As I passed Grady's bedroom, I heard my name and stopped.
"You aren't listening to me, woman!" Grady hissed, loud enough for his voice to reverberate down the hall. "I was possessed."
"Yes, yes, I know, but they really want us to stick to these ridiculous celebrity seances so, perhaps, for a while, if you could choose only to be possessed by people fitting their criteria-"
"You think I chose to have this happen? This-this power-this evil thing, it stole my body. I was powerless, unable to see, hear, speak, trapped in some limbo." He took a deep, shuddering breath. "I need to speak to Jaime. While that thing had hold of me yesterday, I had some… sense of her. I think she might understand what happened."
The creak of a chair. "So that's what this is about? You don't need to pull this possession nonsense, Bradford. If you want to take the woman out for drinks and a quick shag in some tawdry hotel, be my guest. I've never stopped you before, have I?"
"I'm telling you I was possessed-"
"Oh, I know what you're possessed by. Get it out of your system so we can get back to business."
"This is business, woman. Something happened out there and I believe Jaime Vegas holds the key. I've told you she has the gift. Her performance with Tansy Lane -"
"-was a remarkable performance. Props to her for it, and for finding that memo, giving her the advantage of knowing in advance who she was about to contact that night."
"Becky never said Jaime found-"
"The poor girl is terrified of losing her job, so she doesn't dare do more than hint. If Todd Simon found out that she'd left that memo on Tansy Lane in the kitchen-"
"I don't believe it."
"No? Well, I've done my research, because that's what you pay me for, Bradford, and Todd Simon is a cutthroat-"
"I meant about Jaime. She didn't need to warn me about Amityville-Becky certainly wasn't going to. If Jaime Vegas is as conniving as Becky would have us believe, then why not let me fall on my face…"
Footsteps sounded on the stairs. One last glance at Grady's door before I hurried down to my own.
I'd been played by Becky. We'd all been played by her, but that was no excuse. I consider myself a good judge of character-showbiz character, at least. But I'd fallen for the nervous young director routine. Conned. But not for long.
I TURNED off the bedside light, laid down and called Jeremy. He answered on the second ring.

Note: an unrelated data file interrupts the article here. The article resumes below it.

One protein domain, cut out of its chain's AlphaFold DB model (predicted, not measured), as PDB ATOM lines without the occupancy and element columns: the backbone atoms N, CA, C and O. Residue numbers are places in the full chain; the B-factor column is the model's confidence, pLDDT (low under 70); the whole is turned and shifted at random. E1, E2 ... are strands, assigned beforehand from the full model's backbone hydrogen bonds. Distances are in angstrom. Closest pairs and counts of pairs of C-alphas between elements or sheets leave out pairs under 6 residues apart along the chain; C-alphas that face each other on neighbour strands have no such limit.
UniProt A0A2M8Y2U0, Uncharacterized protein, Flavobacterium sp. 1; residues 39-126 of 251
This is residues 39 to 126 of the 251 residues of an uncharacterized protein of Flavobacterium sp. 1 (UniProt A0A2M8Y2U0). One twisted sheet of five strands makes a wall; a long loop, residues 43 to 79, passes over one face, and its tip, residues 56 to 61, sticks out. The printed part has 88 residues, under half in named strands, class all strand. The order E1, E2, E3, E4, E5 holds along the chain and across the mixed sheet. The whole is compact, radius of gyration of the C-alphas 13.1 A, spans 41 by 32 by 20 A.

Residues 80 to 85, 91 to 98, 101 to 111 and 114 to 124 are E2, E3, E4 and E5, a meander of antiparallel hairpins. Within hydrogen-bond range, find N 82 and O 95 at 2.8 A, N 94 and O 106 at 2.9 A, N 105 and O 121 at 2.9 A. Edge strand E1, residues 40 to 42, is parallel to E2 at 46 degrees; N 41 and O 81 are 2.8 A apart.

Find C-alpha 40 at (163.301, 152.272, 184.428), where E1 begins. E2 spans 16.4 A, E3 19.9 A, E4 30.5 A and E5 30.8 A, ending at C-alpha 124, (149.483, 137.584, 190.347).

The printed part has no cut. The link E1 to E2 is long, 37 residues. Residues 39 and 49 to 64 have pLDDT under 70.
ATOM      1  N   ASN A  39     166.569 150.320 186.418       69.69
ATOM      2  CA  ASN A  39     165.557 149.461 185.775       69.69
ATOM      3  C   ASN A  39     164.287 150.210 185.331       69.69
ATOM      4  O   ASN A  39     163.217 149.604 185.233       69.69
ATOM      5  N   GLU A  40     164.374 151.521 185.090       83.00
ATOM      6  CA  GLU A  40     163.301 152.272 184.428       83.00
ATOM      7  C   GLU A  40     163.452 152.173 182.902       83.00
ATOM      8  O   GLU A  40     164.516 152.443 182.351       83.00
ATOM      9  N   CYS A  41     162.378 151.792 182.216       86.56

"Checking in as requested," I said. "Safe and snug in bed. How's the hunt going?"
"Badly. I followed his trail to his car. Then presumably he drove off."
"Which makes tracking impossible. Was he alone when he left?"
"Yes. He seems to have persuaded the others to go on without him. No sign of the police being called for the break-in."
"Can't take the chance of them finding the blood-flecked dungeon downstairs."
"No doubt. I'm parked behind his house, but he hasn't returned. While I hope he simply stopped to grab a late-night snack, I think he's done exactly what I feared he'd do."
"Run to his contact to try to get in touch with the group."
"Which would be perfect if I was still following him." A soft sigh. "I'll wait another hour or so, in case he returns."
"If he does, will you talk to him?"
"Only if it can be done safely. Otherwise, I'll regroup and try again tomorrow."
I laid my head on the pillow. "Thanks. For looking out for me tonight. I know you're used to having a partner who can take more of the risks."
"A// of the risks, you mean. If I'd been there with Clay or Elena- or anyone from the Pack-I'd have been the one sitting above the hatch and being escorted past the rats. I'm the Alpha, remember? I'm not allowed to have fun."
"Fun might be pushing it," he said, echoing my words from earlier. "But it's nice to say, 'I'm going down the hatch first,' and not have four werewolves scrambling over themselves to do it for me, lest I stub my toe."
"Can't lead the Pack with a stubbed toe."
"Evidently. And while I have no objection to devising strategies, giving orders and letting them have their adventures, it can be a bit… much at times. You mentioned those diseased rats in Toronto?"
"At least you were allowed to whack one. When we initially discovered the nest, I wanted to determine what disease they might have contracted. I was allowed a split-second glance at the nest, then they let me examine a nearby rat corpse, with Clay hovering over me, twitching as if he expected the thing to jump up and bit me in the nose."
"He can be a tad overprotective, can't he?"
"A tad. But it's his job and it's also his nature, so I can't argue. And, yet, I'll admit it's refreshing to turn the tables now and then."
"And protect instead of being protected?"
"You can take care of yourself. But…"
"I can just tell myself I'm humoring you."
A soft laugh. "Yes, you can."
We kept talking as he watched Botnick's house. At some point, I drifted off. "When my alarm rang, I was still clutching the phone to my ear, the call long since disconnected.
MY MORNING began with another call to Jeremy. There'd been no sign of Botnick all night. Jeremy had retreated to his hotel just before dawn. He'd swing by and survey Botnick's house and shop before coming to breakfast.
Since he'd been up all night, I certainly didn't expect him to put on his game face and make nice to strangers. But he was already on his way-or so he said, though I could have sworn I heard the shower running in the background.
As for Hope, she'd left a message on his hotel answering service, saying Bigfoot had kept her up until dawn.